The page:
5. Yes, it seems Diclofenac can be really hard on the kidneys. I have used small doses to control arthritis pain in my knees for several years and have developed issues with my kidneys. A kidney specialist I visited today told me that this medication could well be the source of my problem and warned me off it along with the rest of the NSAIDs. Fortunately there are other options.
  6. Just recently I have started experiencing troubling kidney symptoms and a blood test today shows there is something not good going on. Does anyone know of a kidney specialist (nephrologist) who comes out to the lakeside area or is going to Guadalajara the only option? Thanks.....
  7. AlanMexicali, Thank you very, very much. That is exactly the information I was seeking. The instructions do not specifically mention gold coins which concerns me a bit but then neither do the instructions for declaring monetary instruments when entering the U.S. and they definitely want anything with a value of over US$10K to be declared. I guess the best course of action is to have my friend declare the coins at their market value and hope there is no other, unknown problem relating just to metals. I really appreciate your help.
  8. I have a friend who is planning to fly out of GDL to the U.S. and is thinking of transporting some gold bullion coins with her with a market value in excess of US$10K. She knows that they will have to be declared to U.S. Customs upon arrival in the U.S. but needs to know if there is any requirement to declare them to Mexican Customs when departing from GDL and, if so, where at GDL airport would she go to make the declaration. Has anyone had experience with a situation such as this? Any thoughts and guidance would be appreciated.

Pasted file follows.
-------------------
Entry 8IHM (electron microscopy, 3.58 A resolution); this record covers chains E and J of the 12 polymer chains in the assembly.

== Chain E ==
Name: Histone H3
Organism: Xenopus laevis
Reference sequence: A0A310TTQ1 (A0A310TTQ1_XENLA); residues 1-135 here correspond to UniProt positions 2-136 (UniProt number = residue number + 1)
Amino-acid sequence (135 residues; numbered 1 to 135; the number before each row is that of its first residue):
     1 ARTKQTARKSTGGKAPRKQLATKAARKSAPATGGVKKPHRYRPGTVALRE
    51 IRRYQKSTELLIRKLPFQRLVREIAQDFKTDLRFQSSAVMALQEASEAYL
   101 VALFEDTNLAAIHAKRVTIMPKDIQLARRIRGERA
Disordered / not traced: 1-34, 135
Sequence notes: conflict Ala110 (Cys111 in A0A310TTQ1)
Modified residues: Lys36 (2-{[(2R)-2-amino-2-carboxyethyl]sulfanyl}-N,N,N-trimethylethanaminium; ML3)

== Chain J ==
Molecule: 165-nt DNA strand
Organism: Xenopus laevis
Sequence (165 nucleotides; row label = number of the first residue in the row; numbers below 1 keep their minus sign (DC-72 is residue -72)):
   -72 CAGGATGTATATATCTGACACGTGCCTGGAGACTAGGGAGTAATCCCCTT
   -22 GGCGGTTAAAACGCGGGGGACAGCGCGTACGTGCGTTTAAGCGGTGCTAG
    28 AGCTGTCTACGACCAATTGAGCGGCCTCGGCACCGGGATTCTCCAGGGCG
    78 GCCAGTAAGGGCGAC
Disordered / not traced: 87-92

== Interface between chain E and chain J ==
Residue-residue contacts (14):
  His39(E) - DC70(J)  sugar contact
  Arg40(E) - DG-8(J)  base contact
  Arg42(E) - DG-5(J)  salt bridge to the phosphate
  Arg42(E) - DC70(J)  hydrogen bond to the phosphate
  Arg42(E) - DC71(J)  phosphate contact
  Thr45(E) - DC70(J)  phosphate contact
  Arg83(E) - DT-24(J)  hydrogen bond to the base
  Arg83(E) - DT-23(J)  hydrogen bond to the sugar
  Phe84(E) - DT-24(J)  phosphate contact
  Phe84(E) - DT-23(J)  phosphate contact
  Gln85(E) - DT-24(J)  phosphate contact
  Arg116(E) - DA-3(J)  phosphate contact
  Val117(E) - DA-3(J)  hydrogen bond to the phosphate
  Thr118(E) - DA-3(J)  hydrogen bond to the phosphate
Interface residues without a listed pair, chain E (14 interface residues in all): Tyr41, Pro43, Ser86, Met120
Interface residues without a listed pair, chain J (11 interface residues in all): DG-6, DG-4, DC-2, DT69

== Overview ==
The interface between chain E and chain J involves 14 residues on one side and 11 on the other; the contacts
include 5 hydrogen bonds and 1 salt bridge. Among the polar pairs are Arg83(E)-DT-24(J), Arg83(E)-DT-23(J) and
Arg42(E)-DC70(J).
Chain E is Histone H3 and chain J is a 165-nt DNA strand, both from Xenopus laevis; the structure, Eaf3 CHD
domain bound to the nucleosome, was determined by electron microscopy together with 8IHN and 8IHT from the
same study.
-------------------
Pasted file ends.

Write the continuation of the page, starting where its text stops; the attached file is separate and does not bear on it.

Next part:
9. Selling some almost new weight lifting equipment as pictured.... An Olympic Hex/Trap bar weights 60lbs, 3 25lb plates, 2 10lb plates, 2 dumbbells with extra plates, 2 25lb Kettle Bells and 2 15 lb Kettle Bells. Hex bar is great for doing dead-lifts and squats without injuring yourself as you pull straight up rather than bent over. Much easier on the back. Asking price 3,000 pesos or US$150 for all or best offer. Contact Charlie.... chazgree@yahoo.com ... or call 331 693 5536. See the stuff at Villas Formoso Condos, East edge of lower La Floresta
  10. Dr. Daniel Hernandez at Integrity Clinic. Performed a very successful prostate surgery on me in May. Painless, great care, not expensive and had a good outcome. I can highly recommend him.
  11. I need some work done on some quality men's suits and none of the seamstresses lakeside can handle it. So...guess I need a real tailor. All the posts relating to tailors at lakeside seem to be 3 or 4 years old. I'm wondering if anyone can recommend a tailor who is currently in business in Ajijic or Chapala. Thanks.....
  12. I've been using this CBD oil I buy on Mercado Libre for the last six months as a sleep aid. I've been putting about a quarter dropper full under my tongue an hour before I plan to go to sleep. Works very well for me. For years I was troubled by annoying lucid dreams that disturbed my sleep and this oil has eliminated them completely and allows me to sleep more deeply and longer. Good stuff and the supplier is very reputable. Product comes by FedEx the day after I order it. https://articulo.mercadolibre.com.mx/MLM-624008149-oil-premium-cbd-hemp-750-mg-alta-concentracion-envio-gratis-_JM
  13. I've bought dozens of things through Mercado Libre over the last five years. Always quick delivery and products as advertised. I always look there first when I'm in the market for anything. Bought my current cel from a vendor there {a reconditioned iPhone 4s} a couple of years ago and it's still working great. The system works most smoothly when using a debit/credit card on a Mexican bank.